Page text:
With the Olympics coming to a close and the closing ceremony occurring this Sunday. One cannot help but reflect
back on these past few weeks, the incredible athletes and what they have accomplished. Years and years of training have culminated in either a medal for some of these participants or the drive to train even harder for one more chance at glory in the Tokyo Olympics of 2020. Which leaves the typical viewer with a lot of questions. Questions such as, what inspires these national representatives to work towards this ultimate goal? How could I train at this stage in my life to do what they are doing?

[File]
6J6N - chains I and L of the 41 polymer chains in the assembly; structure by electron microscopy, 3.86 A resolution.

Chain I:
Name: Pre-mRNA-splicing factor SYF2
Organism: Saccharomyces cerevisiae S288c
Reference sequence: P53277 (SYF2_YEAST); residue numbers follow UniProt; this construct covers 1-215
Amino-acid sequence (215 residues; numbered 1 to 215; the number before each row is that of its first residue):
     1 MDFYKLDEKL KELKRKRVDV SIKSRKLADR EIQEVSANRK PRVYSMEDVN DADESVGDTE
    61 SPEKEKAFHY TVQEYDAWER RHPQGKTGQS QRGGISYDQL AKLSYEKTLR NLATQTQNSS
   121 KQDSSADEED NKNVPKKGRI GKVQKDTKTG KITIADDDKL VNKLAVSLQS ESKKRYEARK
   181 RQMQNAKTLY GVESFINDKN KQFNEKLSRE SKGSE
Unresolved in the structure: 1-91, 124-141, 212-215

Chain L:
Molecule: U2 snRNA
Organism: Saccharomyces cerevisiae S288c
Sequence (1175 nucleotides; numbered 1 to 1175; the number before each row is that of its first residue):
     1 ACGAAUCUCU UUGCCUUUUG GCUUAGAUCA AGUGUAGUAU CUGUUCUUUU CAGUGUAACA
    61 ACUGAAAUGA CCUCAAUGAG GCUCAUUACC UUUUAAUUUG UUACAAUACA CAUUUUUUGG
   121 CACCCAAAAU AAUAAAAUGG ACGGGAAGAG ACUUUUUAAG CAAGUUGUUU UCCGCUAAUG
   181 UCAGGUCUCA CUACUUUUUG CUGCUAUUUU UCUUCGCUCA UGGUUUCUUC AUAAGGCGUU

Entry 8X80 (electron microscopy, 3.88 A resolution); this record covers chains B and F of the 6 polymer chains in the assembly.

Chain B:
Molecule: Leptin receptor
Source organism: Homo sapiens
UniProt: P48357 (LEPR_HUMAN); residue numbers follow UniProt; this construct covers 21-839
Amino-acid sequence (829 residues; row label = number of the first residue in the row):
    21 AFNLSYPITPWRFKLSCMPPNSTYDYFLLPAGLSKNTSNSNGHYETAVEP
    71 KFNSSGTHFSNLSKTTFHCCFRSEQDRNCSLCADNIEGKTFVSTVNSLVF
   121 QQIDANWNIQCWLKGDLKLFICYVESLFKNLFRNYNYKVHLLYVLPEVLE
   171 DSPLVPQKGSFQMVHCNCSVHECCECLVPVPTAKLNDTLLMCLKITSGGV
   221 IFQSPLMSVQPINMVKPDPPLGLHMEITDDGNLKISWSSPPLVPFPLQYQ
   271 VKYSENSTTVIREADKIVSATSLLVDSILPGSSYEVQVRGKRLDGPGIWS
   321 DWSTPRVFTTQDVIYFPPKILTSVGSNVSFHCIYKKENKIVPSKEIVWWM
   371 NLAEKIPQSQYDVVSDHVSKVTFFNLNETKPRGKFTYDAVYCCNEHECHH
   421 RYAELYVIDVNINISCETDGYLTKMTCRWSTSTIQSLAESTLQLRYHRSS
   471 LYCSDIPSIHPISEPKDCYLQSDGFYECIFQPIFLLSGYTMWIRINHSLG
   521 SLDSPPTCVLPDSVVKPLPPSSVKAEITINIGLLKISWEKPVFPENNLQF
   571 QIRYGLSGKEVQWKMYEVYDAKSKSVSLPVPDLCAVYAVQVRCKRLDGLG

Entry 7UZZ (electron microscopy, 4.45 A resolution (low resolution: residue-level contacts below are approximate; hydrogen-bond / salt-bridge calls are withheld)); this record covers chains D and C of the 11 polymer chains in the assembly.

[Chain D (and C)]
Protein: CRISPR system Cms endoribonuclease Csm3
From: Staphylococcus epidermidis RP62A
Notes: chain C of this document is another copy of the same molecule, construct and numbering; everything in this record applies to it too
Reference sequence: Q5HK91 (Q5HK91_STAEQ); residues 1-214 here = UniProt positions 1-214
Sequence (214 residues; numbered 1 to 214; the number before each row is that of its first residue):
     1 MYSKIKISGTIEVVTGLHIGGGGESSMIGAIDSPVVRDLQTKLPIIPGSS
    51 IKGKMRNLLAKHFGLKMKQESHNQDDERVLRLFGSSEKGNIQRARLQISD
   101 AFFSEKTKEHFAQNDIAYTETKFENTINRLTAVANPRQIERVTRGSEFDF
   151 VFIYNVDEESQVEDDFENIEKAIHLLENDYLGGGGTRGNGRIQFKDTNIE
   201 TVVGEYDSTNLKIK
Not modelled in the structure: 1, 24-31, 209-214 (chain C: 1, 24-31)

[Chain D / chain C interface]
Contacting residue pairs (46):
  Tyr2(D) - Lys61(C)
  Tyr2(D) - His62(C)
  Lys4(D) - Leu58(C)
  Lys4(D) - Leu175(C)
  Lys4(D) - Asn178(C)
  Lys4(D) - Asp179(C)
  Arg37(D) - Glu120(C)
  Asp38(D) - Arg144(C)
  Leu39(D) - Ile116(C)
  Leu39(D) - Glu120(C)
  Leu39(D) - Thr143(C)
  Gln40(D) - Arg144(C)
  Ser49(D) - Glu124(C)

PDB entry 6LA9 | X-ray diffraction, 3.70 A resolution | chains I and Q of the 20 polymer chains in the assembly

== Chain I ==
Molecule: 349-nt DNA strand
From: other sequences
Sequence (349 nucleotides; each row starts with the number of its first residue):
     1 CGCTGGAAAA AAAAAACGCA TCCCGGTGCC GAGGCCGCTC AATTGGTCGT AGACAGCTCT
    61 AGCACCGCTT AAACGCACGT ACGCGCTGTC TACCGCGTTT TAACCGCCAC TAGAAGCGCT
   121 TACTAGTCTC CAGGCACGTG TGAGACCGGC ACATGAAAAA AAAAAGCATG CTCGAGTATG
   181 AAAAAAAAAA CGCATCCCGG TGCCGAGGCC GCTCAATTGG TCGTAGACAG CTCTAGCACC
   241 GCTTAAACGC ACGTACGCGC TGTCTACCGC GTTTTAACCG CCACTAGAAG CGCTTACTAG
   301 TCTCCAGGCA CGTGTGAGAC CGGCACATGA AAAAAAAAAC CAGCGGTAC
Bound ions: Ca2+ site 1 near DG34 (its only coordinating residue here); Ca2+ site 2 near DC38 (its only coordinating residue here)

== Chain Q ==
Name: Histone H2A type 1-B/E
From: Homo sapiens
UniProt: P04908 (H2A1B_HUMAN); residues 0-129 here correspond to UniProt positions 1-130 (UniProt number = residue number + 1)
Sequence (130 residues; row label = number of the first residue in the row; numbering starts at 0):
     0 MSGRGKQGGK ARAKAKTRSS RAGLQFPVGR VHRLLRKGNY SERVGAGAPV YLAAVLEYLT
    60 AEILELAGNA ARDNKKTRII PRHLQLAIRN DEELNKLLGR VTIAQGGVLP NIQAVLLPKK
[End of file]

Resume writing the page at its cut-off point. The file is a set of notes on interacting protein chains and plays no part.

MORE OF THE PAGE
What we as the viewer see is only a fledgling look into the world of these competitors, the tip of the iceberg if you will. Sure there are special broadcasts that detail typical training regimens for certain prolific athletes, and I for one am quite interested in attempting to eat the 2008 diet of Michael Phelps, who famously proclaimed he was consuming 12,000 calories a day. However, I am sure that sounds a little more glorious than the actual act would be. The point being that much like in the Training and Development Industry, there is a clear and interesting storyline going on under the surface. That many outsiders will never see, and being highlighted in these efforts is the incredible underlying process of continuous learning. What is fast today, may not be the fastest tomorrow. Records are only established to be broken, and that thought process is wholly responsible for why we as individuals have to keep working every day in order to improve ourselves, our day to day operations and become better than the department that existed before us.